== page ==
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Searing Temp

post #1 of 12
Thread Starter 
What's up everybody,

I have a question about searing temps. What is a good temperature for searing meats?
I grilled some chicken quarters today and I didn't get any sear marks? I got the searing sound when I put the chicken on the grates but no sear marks. I used two chimneys full of charcoal. I have a 55 gallon drum grill.

Appreciate the help.

Quagmire38
post #2 of 12

I hate to be the one to tell you, but searing marks don't make the meat taste any better.  It may look better on the plate buy your palate will never know the difference.

 

That being said, if you really need to see those marks on your chicken you need to get the temp up there, at least over 400 degrees.  However, if you do that you may end up with the sear marks you are desiring but have raw meat inside. 

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I never worry about sear marks on chicken or pork as I tend to cook them low and slow, as far as grilling goes.  For beef it's a bit different depending on how you like your steaks, and what kind of cut you are cooking. 

 

Regardless, if you like the way your chicken tasted, keep doing it that way. 

post #3 of 12
Thread Starter 
Thanks AJBert. LOL! Yes I know the sear mark don't make the meat better. I just want the look. So 400 degrees or better will give me the sear marks I am looking for. I will try it on the next grill session.
post #4 of 12

Also, to ensure you get the sear marks you desire, make sure the grill is up to temp before putting any meat on the grates.  With chicken I always use some non-stick spray on the grates.  When you flip the chicken move it to a part of the grate that you haven't used yet if the grill isn't full.

post #5 of 12
Quote:
Originally Posted by AJBert View Post

 

That being said, if you really need to see those marks on your chicken you need to get the temp up there, at least over 400 degrees.  However, if you do that you may end up with the sear marks you are desiring but have raw meat inside.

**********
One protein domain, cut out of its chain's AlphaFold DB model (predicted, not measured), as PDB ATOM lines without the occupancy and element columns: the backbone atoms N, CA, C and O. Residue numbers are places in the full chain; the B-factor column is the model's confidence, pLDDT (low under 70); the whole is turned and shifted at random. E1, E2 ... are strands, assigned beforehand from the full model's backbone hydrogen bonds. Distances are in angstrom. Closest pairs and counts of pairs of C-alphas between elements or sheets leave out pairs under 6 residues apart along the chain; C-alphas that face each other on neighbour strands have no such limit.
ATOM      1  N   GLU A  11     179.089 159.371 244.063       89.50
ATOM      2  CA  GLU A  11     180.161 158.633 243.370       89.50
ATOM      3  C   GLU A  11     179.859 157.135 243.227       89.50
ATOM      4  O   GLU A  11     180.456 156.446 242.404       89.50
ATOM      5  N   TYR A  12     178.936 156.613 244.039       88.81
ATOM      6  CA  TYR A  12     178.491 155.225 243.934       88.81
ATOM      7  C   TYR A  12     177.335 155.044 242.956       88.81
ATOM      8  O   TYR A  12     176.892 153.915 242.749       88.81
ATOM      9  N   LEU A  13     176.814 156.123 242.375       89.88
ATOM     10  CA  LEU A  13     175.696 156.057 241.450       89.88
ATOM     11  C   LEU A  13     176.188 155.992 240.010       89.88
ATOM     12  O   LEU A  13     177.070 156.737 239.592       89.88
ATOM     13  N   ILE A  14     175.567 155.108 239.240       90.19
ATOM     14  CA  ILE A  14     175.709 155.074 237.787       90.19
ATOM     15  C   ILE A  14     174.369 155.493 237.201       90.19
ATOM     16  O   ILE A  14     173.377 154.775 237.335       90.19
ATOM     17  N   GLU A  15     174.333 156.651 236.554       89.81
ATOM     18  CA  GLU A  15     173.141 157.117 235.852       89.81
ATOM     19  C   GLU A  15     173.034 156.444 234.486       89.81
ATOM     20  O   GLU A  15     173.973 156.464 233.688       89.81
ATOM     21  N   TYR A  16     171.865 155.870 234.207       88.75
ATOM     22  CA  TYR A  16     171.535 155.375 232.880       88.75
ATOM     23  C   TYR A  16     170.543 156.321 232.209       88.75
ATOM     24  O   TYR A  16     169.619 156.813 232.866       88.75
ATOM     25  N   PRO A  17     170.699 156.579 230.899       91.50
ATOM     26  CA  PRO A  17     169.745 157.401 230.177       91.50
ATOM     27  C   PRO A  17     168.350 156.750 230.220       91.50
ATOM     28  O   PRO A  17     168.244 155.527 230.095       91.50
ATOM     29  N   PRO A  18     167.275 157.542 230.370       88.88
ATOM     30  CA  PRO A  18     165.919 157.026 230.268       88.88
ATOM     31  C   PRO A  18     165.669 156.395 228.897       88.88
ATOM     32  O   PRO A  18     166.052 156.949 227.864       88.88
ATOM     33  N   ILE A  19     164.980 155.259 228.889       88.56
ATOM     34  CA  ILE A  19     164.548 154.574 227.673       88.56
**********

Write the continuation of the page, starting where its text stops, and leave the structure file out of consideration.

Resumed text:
That is why, if you are grilling them you should use a combination of direct and indirect cooking. The direct gives you the sear marks and caramelisation and the indirect then brings it up to the required internal temperature.

post #6 of 12
If the chicken is moist, grill marks usually take a long time... dry the bird well, rub with oil, oil transfers heat best... water turns to steam and won't give the marks you like... even a steak will take grill marks better when it is oiled first... try bacon fat for chicken and steak... adds a new dimension...
post #7 of 12
Not to be argumentative, but those sear marks actually do make the chicken taste better. To put it in terms people seem to like here, they're little lines of "bark". The same reason people go nuts over the bark on a pork butt or a nice seared crust on a steak. Plus, as they say, we eat with our eyes first, so those grill marks trigger our brains to say "YUM!! GRILLED FOOD!!"
As for how, you've already gotten good advice on that. Dry surface, HOT grill and a little oil. And yes, 2 stage cooking is a must when grilling chicken. If you do the indirect before searing, the surface will be dry and the proteins on the surface, so it will take a better sear.
post #8 of 12
Quote:
Originally Posted by Mdboatbum View Post


If you do the indirect before searing, the surface will be dry and the proteins on the surface, so it will take a better sear.

I'm with MD on this. Indirect then sear. Even works with spatchy chickens!

 

post #9 of 12

For chicken I agree - however for burgers I find it better the other way around.

post #10 of 12
Quote:
Originally Posted by Wade View Post

For chicken I agree - however for burgers I find it better the other way around.

I'd disagree wth that. I like to cold smoke burgers then sear over high heat. Just my preference. You get a killer smokey back flavor and the charred goodness.
post #11 of 12
Thread Starter 
Thank you gentlemen. Great advice. Mdboatbum I will try the reverse sear you suggested. Indirect first then direct for the sear. Can't wait till my weekend to hit the grill again.
post #12 of 12
Quote:
Originally Posted by dirtsailor2003 View Post


I'd disagree wth that. I like to cold smoke burgers then sear over high heat. Just my preference. You get a killer smokey back flavor and the charred goodness.

The good thing about the forum is that we all have our different methods and we all find out which works best for us. Why don't you try them both ways and then you will know which works best for you.


Edited by Wade - 6/13/15 at 12:58am
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